The Shakespeare theme is also new. “Of course, everybody’s doing Shakespeare because of the anniversary” (the 400th anniversary of his death). “We’re doing the Midsummer Night’s Dream overture [by Mendelssohn], and we have Verdi’s Otello to close, which is one of the greatest, if not the greatest, Shakespeare settings that anybody’s managed as a composer. It’s one of my five favorite operas that I haven’t done before, and I cannot wait. I’ve wanted to conduct this piece for decades.”

Litton’s original plan for operning weekend was to present a new young soloist, Chinese pianist Zhang Zuo, known as Zee Zee, and also welcome the return of veteran artist André Watts. Watts injured his back and is unable to travel, so Zhang Zuo will perform both nights and the program has been changed. “I got to work with Zee Zee in London last October, and I suddenly thought – she would be brilliant for Sommerfest, young and engaging, attractive and very talented.”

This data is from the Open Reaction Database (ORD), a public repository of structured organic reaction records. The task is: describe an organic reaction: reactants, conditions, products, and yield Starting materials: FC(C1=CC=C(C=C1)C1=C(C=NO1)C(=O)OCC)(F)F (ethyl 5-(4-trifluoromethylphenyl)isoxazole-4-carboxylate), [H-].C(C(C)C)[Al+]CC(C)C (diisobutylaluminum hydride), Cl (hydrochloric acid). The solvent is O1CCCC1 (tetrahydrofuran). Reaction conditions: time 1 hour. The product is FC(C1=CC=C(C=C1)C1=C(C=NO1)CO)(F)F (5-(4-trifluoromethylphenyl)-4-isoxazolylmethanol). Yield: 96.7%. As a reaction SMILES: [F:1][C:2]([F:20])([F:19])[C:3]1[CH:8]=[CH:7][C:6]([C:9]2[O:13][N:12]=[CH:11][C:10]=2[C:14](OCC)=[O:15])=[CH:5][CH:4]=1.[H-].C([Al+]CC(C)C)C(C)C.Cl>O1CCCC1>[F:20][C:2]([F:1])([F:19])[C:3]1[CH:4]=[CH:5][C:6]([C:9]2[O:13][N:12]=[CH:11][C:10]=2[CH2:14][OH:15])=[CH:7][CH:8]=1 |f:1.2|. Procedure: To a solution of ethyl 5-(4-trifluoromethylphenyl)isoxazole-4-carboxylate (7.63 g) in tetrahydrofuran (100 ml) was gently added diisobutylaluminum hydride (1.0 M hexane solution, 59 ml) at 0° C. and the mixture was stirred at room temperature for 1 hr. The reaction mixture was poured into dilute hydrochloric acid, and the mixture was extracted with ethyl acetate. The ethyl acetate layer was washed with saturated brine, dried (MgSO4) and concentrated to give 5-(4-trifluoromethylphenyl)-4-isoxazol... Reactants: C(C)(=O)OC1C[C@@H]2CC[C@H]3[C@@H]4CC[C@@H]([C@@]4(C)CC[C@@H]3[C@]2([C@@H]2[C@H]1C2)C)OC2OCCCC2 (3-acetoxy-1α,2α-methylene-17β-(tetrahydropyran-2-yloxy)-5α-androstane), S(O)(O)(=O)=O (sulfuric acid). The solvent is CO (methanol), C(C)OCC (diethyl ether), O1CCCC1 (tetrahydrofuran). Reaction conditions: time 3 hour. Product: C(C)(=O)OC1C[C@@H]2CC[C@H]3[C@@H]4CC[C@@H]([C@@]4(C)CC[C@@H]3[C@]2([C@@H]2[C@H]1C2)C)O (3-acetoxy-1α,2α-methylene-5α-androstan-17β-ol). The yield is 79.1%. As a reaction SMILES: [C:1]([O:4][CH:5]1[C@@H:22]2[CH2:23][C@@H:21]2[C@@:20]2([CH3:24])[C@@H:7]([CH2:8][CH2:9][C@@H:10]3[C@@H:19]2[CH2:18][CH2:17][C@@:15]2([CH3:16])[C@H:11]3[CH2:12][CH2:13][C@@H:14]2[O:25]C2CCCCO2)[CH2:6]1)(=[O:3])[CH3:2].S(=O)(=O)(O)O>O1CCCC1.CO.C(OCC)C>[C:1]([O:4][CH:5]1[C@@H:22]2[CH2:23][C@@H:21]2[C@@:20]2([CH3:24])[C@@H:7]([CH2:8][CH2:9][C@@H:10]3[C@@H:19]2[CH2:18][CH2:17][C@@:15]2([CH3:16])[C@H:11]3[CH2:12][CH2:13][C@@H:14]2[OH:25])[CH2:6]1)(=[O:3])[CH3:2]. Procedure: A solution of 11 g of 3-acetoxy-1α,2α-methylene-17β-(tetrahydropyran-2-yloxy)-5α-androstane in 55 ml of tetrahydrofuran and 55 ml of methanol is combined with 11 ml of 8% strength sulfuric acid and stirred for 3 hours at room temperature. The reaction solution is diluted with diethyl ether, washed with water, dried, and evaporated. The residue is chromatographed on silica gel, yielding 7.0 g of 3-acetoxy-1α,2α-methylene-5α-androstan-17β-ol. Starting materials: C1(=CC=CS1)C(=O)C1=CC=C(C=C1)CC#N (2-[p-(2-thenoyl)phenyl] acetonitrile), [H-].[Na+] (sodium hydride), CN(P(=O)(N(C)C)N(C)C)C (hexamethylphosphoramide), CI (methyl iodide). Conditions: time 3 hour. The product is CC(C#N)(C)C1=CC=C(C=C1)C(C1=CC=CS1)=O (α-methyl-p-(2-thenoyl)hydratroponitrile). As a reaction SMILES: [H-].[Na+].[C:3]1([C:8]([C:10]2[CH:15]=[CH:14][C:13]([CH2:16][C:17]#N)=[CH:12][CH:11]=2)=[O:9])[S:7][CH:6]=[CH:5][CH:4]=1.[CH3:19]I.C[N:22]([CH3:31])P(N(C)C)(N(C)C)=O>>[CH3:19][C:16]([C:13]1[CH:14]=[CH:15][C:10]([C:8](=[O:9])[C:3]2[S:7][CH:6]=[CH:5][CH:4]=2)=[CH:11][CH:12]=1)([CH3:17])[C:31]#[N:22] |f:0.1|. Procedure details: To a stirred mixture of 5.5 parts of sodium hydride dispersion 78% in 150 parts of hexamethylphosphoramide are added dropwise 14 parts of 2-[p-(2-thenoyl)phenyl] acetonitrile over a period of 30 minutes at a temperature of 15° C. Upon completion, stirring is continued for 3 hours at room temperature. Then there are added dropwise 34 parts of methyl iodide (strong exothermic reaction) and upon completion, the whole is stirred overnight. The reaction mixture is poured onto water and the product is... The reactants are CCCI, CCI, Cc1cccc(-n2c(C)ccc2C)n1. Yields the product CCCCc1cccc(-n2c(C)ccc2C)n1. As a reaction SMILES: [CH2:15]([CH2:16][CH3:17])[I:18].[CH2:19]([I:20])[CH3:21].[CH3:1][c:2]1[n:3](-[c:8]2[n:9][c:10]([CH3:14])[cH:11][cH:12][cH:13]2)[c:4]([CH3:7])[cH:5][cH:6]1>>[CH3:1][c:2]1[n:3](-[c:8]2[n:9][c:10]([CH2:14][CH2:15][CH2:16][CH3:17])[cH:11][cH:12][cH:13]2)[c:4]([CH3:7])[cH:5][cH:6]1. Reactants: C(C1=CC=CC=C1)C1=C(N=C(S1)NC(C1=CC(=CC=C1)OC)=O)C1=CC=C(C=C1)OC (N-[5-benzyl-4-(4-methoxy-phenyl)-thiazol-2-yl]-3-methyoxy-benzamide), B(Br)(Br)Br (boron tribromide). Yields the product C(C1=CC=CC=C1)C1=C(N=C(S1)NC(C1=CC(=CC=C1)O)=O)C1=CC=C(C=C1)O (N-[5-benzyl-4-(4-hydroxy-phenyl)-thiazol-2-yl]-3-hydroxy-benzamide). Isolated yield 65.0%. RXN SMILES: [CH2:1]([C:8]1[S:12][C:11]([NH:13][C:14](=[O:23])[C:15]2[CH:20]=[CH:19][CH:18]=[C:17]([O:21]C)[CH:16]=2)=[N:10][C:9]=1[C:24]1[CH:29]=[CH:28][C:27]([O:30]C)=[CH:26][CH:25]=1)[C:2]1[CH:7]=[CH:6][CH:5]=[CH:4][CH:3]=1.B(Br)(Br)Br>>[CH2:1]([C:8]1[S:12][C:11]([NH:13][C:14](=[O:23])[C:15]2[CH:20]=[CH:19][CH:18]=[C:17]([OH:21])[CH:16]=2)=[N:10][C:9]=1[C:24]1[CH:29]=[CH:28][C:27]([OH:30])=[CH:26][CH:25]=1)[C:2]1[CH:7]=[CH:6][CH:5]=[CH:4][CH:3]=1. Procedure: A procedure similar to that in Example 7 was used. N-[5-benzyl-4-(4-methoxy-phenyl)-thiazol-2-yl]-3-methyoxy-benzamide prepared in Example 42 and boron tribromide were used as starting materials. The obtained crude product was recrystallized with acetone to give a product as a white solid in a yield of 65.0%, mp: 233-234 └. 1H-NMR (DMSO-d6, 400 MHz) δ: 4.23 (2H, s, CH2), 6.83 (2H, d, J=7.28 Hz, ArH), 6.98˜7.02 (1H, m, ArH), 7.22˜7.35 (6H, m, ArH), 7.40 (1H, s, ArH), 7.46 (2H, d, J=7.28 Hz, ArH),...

Also making their Minnesota Orchestra debuts, thanks to Litton, are violinist Nicola Benedetti and cellist Leonard Elschenbroich. “They are amongst the most brilliant young soloists in Europe today, and the fact that they’re a couple is fun and lovely, but they’re also great people. I love to bring people to Sommerfest I think the audience will find warm and engaging, and of course I’m going to make them talk. I always make them talk.”

What does the maestro consider the perfect Sommerfest concert? “One where the orchestra is in great form, the audience is loving it, there’s a great buzz in the house and then beautiful weather outside afterwards, so we can all go and enjoy the summer breezes.”